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Uzbekistan: Karimov’s Successor Faces an Economic Mess

It seems that the leadership transition is not quite yet settled in Uzbekistan, but whoever succeeds President Islam Karimov (pictured here in late June 2016) will face a daunting challenge to keep the nation’s leaky economy afloat. (Photo: Russian Presidential Press Service)

What was supposed to be a gala celebration of Uzbekistan’s 25th anniversary of independence ended up being a crisis-management exercise. Yet the Uzbek leadership’s awkward efforts to project an air of continuity only seems to have heightened the sense of intrigue and mystery gripping the capital Tashkent.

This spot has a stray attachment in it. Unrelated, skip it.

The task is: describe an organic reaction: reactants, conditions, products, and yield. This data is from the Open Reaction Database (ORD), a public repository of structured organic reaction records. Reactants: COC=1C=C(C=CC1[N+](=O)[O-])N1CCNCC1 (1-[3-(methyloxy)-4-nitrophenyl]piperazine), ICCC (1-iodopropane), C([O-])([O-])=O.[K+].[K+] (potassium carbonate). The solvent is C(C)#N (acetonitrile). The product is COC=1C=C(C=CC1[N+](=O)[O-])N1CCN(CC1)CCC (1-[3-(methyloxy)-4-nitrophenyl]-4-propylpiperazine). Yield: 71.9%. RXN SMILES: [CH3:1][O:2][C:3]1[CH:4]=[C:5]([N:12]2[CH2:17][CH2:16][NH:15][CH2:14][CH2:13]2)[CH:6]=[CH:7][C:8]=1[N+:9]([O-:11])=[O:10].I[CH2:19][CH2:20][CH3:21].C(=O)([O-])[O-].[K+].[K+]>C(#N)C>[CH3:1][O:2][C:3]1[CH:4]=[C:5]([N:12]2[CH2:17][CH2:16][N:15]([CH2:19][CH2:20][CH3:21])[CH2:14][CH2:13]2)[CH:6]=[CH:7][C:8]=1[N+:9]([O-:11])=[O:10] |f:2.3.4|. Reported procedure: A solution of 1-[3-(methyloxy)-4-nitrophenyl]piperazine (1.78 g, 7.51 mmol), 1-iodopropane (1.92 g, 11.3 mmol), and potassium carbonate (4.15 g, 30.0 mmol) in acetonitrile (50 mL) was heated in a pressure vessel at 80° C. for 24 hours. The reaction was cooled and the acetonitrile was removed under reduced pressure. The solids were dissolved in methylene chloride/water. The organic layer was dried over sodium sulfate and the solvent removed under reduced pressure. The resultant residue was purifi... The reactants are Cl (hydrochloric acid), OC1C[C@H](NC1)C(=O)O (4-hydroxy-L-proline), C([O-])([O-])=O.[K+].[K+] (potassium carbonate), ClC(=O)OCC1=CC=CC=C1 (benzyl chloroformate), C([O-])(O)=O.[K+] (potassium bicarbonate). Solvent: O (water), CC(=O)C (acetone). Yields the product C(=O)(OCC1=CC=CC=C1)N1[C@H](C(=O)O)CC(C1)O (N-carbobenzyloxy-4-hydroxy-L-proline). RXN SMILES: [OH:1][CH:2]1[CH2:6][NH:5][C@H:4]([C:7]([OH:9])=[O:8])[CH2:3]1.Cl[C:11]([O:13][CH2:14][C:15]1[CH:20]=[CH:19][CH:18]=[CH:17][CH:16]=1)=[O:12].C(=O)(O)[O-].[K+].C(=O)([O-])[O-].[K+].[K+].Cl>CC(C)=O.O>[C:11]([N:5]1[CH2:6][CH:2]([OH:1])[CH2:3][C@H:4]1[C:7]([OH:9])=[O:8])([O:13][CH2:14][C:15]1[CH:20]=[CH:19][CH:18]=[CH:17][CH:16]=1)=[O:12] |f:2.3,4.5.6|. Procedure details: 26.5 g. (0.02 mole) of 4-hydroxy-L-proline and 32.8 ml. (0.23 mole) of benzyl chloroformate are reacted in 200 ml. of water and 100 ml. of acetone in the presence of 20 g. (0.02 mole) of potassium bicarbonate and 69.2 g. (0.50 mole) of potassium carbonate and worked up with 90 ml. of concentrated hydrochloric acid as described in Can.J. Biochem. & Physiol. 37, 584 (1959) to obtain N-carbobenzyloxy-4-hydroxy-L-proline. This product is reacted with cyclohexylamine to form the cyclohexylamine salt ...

The cause of all the uncertainty, of course, was the absence of President Islam Karimov, who, authorities acknowledged on August 28, suffered a cerebral hemorrhage. Since then, Uzbek officials and Karimov family members have insisted the president is alive, but no one has produced conclusive evidence to that effect.
 
Karimov, who came to power during the late Soviet era, is the only leader independent Uzbekistan has ever known. Thus, he was to have played a central role in Independence Day events held on August 31 and September 1. His inability to participate induced authorities to scale back the celebrations.
 

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Uzbekistan: Karimov’s Successor Faces an Economic Mess

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